There are many opportunities social media offer, for example it gives users the ability to reach out to a large audience. The process of reaching out to a large audience is cost free however it will take time as not everyone is successful at going viral. Another opportunity social media brings is the chance to communicate with consumers, in reality it may be hard to find the chance to speak to someone in the company you’re interested in investing therefore social media makes it easier as it gives direct access to people such as direct messaging, with this they would be able to give feedback on the product they purchased maybe to recommended and suggest new ideas or improvements. Social media is also a creative way to create bonds with their consumers, they can create relationships with consumers, fans and followers, and this will help build trust and loyalty meaning if the customers feel like they are involved with a business they are likely to stay with them.
In today’s society, millennials and the like have experienced life surrounded by the media. However, the types of media consumed have caused an evolutional brainwashing. Most people under 35 spend their time on social media while their parents are still reading newspapers or experiencing the reported news themselves. The key to this phenomenon is the idea that news is prioritized in accordance with real world issues. The layouts of newspapers dictate real world events by getting people out from in front of a computer screen and interacting with news as it happens around them, metaphorically speaking. Meanwhile, social media is organized by the repetitive patterns of the user. With the nature of technology being notorious for scams and sneakiness,
Throughout this essay I have selected to focus on the difference of news we see on social media websites such as Facebook and Twitter to what we’re being presented with on traditional media platforms such as television and radio and which of the two is more likely to have an influence on us as citizens who are consuming the news.
The top ten most followed twitter users are not media organizations or corporations, but individuals. Researchers and Cornell and Yahoo analyzed how information spreads from media to the masses. They found that a new class of semi-public individuals consisting of authors, bloggers, journalists, and subject matter experts have become part of an important niche on twitter. Opinion-leaders are more exposed to the media than their followers and are part of the intermediate layer. Around half of the information originating from the media passes to the masses indirectly through the opinion leaders (Wu, Mason, Hofman, & Watts, 2011).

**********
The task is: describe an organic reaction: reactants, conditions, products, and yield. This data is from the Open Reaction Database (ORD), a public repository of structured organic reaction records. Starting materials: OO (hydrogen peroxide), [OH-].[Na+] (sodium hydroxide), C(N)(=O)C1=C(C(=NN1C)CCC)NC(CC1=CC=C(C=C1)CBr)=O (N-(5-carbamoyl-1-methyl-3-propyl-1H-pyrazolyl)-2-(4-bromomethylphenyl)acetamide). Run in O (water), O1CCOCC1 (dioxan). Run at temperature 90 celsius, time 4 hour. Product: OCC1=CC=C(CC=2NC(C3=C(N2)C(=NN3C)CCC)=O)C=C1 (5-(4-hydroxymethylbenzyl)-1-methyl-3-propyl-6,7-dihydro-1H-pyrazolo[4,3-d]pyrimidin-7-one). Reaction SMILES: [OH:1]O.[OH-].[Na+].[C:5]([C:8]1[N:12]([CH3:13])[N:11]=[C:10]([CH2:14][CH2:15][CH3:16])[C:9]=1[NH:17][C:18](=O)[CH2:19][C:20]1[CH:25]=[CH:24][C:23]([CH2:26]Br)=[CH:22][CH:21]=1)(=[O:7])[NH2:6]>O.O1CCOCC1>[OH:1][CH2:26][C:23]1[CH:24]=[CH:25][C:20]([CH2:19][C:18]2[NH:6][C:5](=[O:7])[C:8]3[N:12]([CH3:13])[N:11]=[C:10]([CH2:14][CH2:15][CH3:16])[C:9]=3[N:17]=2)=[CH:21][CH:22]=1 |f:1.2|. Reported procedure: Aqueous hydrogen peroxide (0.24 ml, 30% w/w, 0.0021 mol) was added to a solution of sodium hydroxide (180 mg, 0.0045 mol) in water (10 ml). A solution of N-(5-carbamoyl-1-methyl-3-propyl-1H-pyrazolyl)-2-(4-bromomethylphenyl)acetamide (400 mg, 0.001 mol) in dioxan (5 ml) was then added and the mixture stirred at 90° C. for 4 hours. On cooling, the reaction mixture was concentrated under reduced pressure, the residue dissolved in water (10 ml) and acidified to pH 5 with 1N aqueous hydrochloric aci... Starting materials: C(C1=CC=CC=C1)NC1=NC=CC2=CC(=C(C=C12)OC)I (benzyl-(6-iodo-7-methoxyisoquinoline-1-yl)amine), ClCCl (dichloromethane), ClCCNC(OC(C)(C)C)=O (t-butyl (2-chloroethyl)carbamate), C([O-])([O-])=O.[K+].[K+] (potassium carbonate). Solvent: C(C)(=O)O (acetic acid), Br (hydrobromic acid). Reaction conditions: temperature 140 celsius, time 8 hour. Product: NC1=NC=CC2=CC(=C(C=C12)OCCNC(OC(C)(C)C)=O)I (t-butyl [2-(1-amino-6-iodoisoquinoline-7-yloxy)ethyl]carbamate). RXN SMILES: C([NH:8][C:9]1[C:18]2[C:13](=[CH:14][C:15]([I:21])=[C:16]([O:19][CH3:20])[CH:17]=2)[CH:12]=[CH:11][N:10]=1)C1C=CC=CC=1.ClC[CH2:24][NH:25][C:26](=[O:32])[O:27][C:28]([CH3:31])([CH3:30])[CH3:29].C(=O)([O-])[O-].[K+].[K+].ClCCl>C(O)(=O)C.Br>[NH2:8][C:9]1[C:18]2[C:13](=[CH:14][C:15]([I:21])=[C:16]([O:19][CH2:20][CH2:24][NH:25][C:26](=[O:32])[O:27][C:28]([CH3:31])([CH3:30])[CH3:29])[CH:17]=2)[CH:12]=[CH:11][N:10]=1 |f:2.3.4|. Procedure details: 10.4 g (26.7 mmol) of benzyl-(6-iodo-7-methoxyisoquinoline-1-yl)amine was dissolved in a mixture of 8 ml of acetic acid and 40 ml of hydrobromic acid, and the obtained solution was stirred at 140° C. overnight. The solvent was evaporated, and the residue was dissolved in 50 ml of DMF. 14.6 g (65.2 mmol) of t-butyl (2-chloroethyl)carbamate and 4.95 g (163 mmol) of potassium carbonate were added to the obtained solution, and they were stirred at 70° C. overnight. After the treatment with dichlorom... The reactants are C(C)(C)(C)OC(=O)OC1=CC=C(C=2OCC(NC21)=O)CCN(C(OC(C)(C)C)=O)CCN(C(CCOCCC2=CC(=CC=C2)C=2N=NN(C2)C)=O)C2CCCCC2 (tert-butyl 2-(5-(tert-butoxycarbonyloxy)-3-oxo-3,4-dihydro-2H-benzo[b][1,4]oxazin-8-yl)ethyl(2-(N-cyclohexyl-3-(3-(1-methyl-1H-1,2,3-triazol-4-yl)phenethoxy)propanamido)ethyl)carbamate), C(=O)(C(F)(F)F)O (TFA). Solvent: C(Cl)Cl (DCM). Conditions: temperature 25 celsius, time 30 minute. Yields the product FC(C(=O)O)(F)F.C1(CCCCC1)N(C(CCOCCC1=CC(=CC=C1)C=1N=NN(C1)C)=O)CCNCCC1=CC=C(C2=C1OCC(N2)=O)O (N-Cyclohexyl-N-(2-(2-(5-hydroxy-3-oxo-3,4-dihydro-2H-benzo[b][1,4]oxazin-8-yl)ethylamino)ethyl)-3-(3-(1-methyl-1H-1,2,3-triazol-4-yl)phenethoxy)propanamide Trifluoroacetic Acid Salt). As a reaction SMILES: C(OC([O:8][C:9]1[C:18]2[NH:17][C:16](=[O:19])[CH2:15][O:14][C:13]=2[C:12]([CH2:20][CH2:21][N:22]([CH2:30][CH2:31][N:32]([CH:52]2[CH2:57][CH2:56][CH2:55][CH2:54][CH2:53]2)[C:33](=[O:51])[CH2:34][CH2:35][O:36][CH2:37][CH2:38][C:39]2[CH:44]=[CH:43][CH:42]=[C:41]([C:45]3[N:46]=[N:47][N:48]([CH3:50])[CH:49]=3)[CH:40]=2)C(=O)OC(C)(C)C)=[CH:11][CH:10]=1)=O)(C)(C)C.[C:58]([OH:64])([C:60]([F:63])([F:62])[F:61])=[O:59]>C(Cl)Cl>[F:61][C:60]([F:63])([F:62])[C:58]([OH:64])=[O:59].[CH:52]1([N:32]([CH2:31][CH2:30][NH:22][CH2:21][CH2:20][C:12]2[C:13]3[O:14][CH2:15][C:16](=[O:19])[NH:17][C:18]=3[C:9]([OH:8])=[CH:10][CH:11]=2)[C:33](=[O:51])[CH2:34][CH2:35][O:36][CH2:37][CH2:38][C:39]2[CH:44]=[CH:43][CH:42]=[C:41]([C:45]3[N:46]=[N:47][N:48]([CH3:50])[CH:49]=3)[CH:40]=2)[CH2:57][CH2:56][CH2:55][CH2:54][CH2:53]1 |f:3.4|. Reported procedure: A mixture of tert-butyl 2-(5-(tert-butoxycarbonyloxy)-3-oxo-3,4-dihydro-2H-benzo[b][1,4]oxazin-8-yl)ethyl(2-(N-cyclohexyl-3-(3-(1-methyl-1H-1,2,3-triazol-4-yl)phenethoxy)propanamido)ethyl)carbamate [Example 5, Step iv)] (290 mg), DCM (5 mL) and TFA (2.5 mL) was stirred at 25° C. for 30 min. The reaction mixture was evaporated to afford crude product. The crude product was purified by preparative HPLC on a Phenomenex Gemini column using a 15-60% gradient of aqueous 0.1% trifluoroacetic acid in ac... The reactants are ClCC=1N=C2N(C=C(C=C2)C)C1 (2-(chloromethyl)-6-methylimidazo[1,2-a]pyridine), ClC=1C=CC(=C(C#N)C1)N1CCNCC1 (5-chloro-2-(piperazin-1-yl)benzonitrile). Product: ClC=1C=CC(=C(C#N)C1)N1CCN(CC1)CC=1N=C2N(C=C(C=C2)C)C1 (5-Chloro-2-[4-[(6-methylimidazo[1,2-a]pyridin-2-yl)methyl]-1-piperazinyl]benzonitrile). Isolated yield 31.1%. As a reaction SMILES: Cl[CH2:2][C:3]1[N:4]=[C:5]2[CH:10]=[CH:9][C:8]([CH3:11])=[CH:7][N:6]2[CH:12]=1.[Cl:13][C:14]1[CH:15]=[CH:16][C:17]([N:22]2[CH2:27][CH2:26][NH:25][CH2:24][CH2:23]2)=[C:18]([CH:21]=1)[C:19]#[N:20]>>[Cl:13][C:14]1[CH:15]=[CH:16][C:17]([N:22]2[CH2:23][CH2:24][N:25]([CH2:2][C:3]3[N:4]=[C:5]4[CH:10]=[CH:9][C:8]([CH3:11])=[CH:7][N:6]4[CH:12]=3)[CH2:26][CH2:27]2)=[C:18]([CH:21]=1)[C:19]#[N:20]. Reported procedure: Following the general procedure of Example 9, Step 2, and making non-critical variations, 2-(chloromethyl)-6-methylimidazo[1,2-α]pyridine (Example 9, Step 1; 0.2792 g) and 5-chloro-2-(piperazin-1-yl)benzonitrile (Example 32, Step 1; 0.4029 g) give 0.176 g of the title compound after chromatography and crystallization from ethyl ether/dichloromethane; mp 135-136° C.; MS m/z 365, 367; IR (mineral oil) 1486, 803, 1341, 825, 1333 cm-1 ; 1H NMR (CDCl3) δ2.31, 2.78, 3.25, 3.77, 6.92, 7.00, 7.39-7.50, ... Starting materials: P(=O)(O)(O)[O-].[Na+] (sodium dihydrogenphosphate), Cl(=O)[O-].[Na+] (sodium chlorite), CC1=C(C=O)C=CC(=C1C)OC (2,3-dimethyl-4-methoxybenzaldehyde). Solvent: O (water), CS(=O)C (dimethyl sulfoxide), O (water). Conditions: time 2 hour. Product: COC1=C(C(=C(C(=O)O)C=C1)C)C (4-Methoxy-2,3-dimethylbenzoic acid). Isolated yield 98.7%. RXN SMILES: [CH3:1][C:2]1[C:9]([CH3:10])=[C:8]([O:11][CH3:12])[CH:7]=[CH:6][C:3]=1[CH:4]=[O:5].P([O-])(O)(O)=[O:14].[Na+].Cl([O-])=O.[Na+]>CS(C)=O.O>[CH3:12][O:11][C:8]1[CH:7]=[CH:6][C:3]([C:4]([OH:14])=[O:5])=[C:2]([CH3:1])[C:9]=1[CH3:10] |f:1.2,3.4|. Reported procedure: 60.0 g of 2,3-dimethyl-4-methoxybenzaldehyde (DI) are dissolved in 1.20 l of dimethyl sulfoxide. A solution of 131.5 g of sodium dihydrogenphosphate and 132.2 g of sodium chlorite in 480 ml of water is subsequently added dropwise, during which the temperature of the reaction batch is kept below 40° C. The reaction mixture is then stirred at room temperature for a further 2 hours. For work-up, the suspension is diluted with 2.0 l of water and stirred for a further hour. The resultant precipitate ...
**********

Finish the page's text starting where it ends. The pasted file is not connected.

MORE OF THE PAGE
There is a transformation happening today that is completely changing the way that we do things. The ways that we are communicating are shifting from face to face interactions to short, interactive messages. Technology seems to be making it easier to stay connected, but it is restricting our interactions with others and leading to isolation.
In this age of social media, we are constantly worried about being popular. We are driven by “likes,” “comments,” and “followers.” Not caring what our peers thought, our middle school selves posted anything and everything. Now, as seniors and having had access to social media for an abundance of years, we are far more cautious about what we post but not in the way you might imagine. Instagram is a resourceful tool but, if used incorrectly, could impair your social status.
Over the decade our generation has become more and more into Social Media. We can post any picture, tweet about our daily lives and comment on everything. However, as you pose for a picture, or tweet about something that happened to you, do you ever think if it interferes with the First Amendment? Most people do not consider that, and sometimes what they posted can lead them into a lot of trouble because it could violate the first amendment. Many argue that first amendment grants us the freedom of speech; however, to what extent should our activity on social media be protected as free speech under the first amendment? The people’s activity on social media should be protected as free speech unless the activity is determined to be an actual threat towards someone because there are different interpretations, our comments reflect our opinions, and the right of free speech is the foundation of our country and forms what this country is about.